Pakistan is at the brink of yet an
other economic slowdown.
From dwindling foreign reserves, sky-rocketing inflation and growing fiscal deficit leading to the devaluation of Rupee while the Dollar gets mightier; the country finds itself in a deep conundrum lynching on to whatever help that can be received from different friends across the border. Yet again, Pakistan is found scrapping at the doors of the International Monetary Fund to resuscitate itself. As the economic crisis runs deeper, friction between the key stakeholders also begins to intensify with the opposition government exploiting the current financial setback to demean the ruling party. As the new year dawns upon us, Pakistan’s $300 billion economy stand at cross-roads.
Amidst all the different factors that have contributed towards the current state of affairs, Pakistan’s economic instability is largely rooted in its dependence on imports. While cotton products, leather and rice account for 69% of exports, we still lack a competitive export basket of higher value-added items. On the other hand, importing large quantities of machinery, electronics, metals and its most expensive import – oil – Pakistan’s economy accounts for $60 billion. Consequently, we have run a trade deficit, which alone in 2018 is totaled at $36 billion. In the months ahead, reducing the trade and fiscal deficit will pose to be the biggest domestic challenge.
Considering the changing economic climate, the importance of bolstering small scale businesses and micro-enterprises cannot be condoned. From bringing innovation to stimulating economic growth and creating employment opportunities; small and medium enterprises possess a transformative ability for any economy and account for approximately 80% of employed population of the country. Similarly, when consumers buy from local small businesses, they are essentially injecting money back to their ailing economy. However, despite the great degree of potential that SMEs possess, thelack of access to banking credit remains the biggest obstacle to this sector’s growth. Since, such borrowers don’t own liquid assets, possess a past credit history, in most cases are poorly documented with a large majority of them operating in the informal sector, commercial banks remain uninterested to lend to these entities and they remain cash starved. As a result, SMEs and local businesses struggle to thrive, limiting the far-reaching benefit they can have pertaining to job creation, production of local goods and the overall development of economic infrastructure.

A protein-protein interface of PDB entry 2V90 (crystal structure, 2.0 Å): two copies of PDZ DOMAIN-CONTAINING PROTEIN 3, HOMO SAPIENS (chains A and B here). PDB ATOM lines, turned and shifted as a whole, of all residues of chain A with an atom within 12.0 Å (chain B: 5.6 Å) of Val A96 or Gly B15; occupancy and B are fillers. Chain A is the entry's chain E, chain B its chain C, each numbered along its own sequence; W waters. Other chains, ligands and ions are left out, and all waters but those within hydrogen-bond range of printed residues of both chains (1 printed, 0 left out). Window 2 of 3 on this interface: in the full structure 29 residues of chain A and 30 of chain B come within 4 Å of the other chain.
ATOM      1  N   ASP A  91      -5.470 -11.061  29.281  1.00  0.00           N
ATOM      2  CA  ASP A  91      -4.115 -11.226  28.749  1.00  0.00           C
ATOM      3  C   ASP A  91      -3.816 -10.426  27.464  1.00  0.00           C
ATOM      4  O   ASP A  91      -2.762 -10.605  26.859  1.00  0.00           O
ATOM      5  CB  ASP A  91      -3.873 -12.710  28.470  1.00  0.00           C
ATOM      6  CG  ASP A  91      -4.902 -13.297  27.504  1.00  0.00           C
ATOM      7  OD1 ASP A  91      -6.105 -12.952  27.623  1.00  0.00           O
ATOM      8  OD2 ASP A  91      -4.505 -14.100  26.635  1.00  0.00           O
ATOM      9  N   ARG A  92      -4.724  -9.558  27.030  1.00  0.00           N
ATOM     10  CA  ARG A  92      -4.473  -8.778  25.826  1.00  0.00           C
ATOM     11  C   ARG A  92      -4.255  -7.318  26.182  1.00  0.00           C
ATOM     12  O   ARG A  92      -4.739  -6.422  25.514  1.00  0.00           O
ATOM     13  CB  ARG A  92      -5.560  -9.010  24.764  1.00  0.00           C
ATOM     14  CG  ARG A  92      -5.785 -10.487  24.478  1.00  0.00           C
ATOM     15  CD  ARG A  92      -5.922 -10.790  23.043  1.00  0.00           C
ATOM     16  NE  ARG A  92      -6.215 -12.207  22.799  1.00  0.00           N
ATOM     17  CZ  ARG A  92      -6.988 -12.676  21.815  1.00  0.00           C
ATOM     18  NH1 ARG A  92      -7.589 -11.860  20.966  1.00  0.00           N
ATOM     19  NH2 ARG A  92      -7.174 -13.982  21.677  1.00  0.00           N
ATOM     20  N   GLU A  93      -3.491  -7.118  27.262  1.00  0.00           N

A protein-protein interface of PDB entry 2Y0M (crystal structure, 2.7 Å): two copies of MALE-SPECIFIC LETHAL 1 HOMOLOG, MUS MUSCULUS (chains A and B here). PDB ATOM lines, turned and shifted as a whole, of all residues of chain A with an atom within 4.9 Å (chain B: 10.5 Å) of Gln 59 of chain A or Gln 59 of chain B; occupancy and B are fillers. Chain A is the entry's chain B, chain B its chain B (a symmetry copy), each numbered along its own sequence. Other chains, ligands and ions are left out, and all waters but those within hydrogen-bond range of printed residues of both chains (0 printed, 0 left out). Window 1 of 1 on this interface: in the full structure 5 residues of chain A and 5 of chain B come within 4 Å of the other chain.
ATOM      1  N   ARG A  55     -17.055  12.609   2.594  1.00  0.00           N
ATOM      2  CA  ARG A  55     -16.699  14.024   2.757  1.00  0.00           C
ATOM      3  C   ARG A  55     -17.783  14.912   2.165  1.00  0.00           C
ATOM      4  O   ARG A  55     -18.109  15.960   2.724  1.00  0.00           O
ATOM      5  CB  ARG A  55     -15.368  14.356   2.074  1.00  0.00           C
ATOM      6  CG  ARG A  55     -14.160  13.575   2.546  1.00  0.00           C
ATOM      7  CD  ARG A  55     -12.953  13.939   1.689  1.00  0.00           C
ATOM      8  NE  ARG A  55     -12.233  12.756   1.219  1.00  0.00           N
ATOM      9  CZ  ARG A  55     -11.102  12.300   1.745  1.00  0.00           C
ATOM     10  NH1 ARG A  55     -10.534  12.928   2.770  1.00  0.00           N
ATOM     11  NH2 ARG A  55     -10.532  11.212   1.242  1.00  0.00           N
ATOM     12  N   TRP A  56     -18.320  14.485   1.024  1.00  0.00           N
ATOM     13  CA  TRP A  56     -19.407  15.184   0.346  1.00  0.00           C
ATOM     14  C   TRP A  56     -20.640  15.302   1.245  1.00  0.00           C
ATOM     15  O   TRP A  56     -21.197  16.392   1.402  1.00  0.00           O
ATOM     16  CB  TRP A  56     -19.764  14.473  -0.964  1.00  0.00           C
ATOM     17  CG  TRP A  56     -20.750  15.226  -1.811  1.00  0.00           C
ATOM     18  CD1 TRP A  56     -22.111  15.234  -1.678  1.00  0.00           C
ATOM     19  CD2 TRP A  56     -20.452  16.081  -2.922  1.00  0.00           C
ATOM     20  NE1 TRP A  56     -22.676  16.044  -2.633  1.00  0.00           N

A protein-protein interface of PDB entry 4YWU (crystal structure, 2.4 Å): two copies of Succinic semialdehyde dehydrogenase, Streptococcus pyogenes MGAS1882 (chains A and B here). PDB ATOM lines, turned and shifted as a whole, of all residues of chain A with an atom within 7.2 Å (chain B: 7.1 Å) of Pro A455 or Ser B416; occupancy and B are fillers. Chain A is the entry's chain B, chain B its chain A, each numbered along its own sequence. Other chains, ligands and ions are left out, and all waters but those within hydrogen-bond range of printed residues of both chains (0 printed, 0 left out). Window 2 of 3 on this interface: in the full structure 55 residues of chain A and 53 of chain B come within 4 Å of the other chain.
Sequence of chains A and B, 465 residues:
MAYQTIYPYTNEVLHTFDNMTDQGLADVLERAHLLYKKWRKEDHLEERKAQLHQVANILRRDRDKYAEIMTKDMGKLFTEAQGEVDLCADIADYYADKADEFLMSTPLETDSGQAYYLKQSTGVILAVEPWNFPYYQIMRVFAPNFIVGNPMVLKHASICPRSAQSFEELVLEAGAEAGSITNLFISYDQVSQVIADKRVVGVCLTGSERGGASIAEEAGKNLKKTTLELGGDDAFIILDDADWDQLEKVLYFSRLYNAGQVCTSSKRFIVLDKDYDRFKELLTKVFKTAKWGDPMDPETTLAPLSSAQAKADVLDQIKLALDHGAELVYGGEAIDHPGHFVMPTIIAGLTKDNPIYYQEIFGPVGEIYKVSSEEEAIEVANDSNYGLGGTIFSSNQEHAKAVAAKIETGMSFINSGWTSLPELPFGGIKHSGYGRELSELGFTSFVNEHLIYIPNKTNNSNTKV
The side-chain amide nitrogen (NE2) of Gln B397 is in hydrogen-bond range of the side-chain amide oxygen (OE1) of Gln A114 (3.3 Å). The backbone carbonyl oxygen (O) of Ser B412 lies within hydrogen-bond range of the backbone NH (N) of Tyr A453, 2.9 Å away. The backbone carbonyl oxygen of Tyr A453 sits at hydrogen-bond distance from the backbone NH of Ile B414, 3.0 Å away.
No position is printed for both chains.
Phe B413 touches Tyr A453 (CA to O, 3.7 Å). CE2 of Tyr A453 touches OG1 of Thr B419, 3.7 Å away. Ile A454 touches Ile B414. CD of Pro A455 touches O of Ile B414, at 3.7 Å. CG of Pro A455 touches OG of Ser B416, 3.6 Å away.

As the pace of technological advancement accelerates, digital innovation can play a pivotal role to improve financial access to local businesses and enterprising individuals. Compared to the traditional cumbersome methods of seeking loans from financial institutions, SMEs and aspiring entrepreneurs can benefit from fin-tech solutions which makes the entire process instant and paperless. Committed to liberate the economy from paper and plastic making transactions free and frictionless, SimSim Pakistan has made borrowing simple too with their digital financing solutions. Whether you own an established business or are astart-up; regardless of the nature and scale of your set up, you could implement SimSim without any cost associated to you in just a few taps. In doing so, businesses can unlock their full potential by gaining access to products tailored to meet their short-term financing needs, manage their cash-flows, monthly salary disbursements and other operating expenses. Moreover, through SimSim’s digital loans, individuals bearing the brunt of the economic slowdown and struggling through unemployment also have the opportunity to not only avail short-term loans to meet their urgent needs but can also set up their own businesses, hence participating in the overall economic activity of the country.
Indeed, digital credit works as the oil to keep the machinery of a business running and being able to acquire this solution through SimSim, micro-enterprises will experience an incremental growth in their productivity leading to overall economic uplift of the country. An increased productivity would not only mean a plethora of local products for consumers to choose from, but a higher basket of locally created goods to export.
Hence, the fastest way to transform Pakistan is to digitize the economy and digital credit for SMEs is possibly the swiftest solution towards long-term reformation.